If your hay is 10% protein (not all of them are that high) and the grain 12% protein you will meet minimum maintenance protein requirements on the reduced grain and hay diet, but without much to spare.  If you go with the high hay only diet the protein will be met even if it contains just a little over 6% protein simply because you can feed so much more.

Protein quality (amino acids) is another issue.  Both diets should be supplemented with lysine, with exact amounts depending on protein in the hay and whether the grain was fortified with lysine, but the reduced hay and grain diet is probably going to need more lysine than the hay only diet.  Adding 4 to 6 oz of ground flax or ground flax and Chia will improve amino acid variety while supplying correct proportions of essential fatty acids.

What about vitamins and minerals?  B vitamins and vitamins C, D and K rarely need much supplementation but vitamin A may be needed as hay ages and vitamin E is always required on hay based diets (1 to 2 IU/lb of body weight daily).  This is best added separately at time of feeding to avoid interactions with other elements of the diet which can inactivate the vitamin E.

Minerals are another story. Hays are actually a good source of minerals but usually have  deficiencies and imbalances.  Feeding the full recommended amount of supplemented grains can help with deficiencies but does not fix imbalances and is a calorie-expensive way to supplement.  As you reduce the amount of grain, you also reduce the level of vitamin and mineral supplementation.  A better choice for an inactive horse is a protein/vitamin/mineral “balancer” or a multivitamin, amino acid and mineral pelleted supplement which will add minimal calories (the base of balancers does add calories to the diet).  The mineral profile should then be checked for imbalances by hay analysis or use of regional hay mineral profiles.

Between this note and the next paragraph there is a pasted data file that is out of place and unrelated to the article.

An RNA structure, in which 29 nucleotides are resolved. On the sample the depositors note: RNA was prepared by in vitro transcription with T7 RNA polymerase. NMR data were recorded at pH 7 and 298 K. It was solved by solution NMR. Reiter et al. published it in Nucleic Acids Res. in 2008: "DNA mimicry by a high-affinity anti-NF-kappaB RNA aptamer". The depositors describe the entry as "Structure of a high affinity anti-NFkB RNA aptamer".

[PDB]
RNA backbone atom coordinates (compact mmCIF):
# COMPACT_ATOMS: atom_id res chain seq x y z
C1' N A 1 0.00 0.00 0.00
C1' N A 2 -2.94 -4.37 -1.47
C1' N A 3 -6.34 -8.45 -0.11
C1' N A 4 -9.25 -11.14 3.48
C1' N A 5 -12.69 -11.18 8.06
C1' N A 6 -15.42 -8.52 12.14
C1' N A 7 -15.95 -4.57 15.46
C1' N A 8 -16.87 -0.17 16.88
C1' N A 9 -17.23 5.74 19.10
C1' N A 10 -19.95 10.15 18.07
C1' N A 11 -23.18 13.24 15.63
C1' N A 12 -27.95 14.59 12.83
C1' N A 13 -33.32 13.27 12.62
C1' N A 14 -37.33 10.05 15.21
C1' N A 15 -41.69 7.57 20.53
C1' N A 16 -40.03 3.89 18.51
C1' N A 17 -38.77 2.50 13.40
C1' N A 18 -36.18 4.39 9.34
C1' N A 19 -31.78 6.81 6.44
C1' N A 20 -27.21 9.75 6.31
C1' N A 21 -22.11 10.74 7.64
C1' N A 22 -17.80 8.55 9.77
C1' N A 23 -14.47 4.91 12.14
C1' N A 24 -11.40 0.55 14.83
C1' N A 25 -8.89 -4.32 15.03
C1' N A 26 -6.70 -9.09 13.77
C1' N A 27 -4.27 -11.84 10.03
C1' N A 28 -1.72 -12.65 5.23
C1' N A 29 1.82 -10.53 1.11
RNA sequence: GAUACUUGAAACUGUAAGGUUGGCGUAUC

Horses getting no formal work benefit from reduced calories. The best way to do this is to remove high calorie concentrates and substitute the correct amount of hay. Protein/amino acids, vitamins and minerals can be added from a “balancer” or pelleted supplement. This will avoid undesirable weight gain without the horse having a sizeable reduction in the amount of food.

Photo: Omani Mr. Squiggles and Carol Layton of Australia

Eleanor Kellon, VMD

 

 

 

 

 

 

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Liniments Are Worth the Effort

With our often medication oriented mind set it’s easy to overlook the benefits of topical therapy but this has a tremendous amount to offer, especially for joints and muscles. You don’t have to look any further than your own experience to confirm this.